• North Fork Audubon-Earth Day and Get To Know Your Local County Park Saturday April 20 at 9 a.m. – 2 p.m. Inlet Pond County Park 64795 County Rd 48 Greenport Celebrate Earth Day and “Get To Know Your Local County Park Day” with The North Fork Audubon Society at Inlet Pond County Park.  The Nature Center will be open and there will 2 guided nature walks at 10 AM and 12 PM respectively. This is a family fun day, so adults and children are welcome. Come discover Inlet Pond County Park and learn about the North fork Audubon Society as well. For more information contact Tom Damiani at (631)-275-3202
  • Sagtikos Manor Earth Day Clean-up Monday April 22 9 a.m. – 2 p.m. 677 Montauk Highway West Bay Shore Bring your gardening gloves and weeding tools and we will provide the rest.
  • Nissequogue River and Kayak Rentals open for Paul T. Given County Park, Smithtown call for tide and rental information 631-979-8422.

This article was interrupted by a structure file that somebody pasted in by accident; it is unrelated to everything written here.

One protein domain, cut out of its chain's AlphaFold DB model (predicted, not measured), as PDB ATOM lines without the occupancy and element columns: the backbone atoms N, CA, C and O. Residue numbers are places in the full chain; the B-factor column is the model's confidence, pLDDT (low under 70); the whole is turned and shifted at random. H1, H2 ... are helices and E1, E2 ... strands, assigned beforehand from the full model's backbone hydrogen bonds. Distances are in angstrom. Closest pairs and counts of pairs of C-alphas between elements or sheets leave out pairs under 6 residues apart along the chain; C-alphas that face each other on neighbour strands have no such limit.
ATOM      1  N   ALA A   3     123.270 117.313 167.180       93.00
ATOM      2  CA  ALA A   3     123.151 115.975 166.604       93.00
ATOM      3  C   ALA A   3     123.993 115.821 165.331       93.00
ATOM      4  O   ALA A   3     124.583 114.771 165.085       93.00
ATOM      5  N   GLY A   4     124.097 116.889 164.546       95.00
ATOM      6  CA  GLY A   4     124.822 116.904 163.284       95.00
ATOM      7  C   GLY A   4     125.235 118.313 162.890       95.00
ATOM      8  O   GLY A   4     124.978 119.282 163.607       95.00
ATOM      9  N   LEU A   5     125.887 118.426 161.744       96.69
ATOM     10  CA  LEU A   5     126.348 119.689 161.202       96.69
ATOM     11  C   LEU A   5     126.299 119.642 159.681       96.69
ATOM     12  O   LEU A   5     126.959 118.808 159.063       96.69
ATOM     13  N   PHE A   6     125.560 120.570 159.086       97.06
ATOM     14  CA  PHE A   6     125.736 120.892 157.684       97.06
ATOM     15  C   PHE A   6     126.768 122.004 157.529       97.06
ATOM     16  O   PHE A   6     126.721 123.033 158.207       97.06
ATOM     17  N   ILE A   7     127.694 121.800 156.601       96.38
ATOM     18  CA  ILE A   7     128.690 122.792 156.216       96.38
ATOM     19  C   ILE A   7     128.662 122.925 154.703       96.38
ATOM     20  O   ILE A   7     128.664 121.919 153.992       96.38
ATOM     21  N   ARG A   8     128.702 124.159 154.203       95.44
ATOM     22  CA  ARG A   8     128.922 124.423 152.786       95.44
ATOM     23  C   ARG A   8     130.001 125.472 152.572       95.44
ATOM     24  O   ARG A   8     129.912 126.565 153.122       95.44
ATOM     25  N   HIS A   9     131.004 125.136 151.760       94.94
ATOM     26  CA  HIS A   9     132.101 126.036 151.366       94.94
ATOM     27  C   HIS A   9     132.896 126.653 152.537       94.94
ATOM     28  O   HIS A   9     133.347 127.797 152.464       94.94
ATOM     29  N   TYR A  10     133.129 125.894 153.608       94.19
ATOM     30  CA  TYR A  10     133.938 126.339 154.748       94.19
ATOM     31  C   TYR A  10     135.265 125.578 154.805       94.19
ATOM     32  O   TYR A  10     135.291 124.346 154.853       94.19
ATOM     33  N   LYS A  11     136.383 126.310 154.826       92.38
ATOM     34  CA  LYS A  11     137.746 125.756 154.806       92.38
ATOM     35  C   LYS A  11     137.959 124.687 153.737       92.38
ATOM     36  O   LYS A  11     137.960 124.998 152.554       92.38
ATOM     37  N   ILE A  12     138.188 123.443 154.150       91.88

• Scout Stewardship Day at SCMELC Mon 4/22/19 Hours 10 a.m. – 12 p.m. Calling all scout troops. Join us for a celebration of Earth Day to learn about and get directly involved with the restoration and stewardship efforts of CCE’s Marine Program. Projects will include eelgrass restoration, shellfish population enhancement, a beach clean-up and more!
  • This program is intended for scouts ages 6-18 with their leaders. All children must be accompanied by an adult, this is not a drop-off event. Advanced registration REQUIRED via Eventbrite Fee $10/person
  • Blydenburgh Rowboat rentals available daily 9 a.m. – 2 p.m.
  • Southaven Rowboat rentals available daily 9 a.m. – 2 p.m.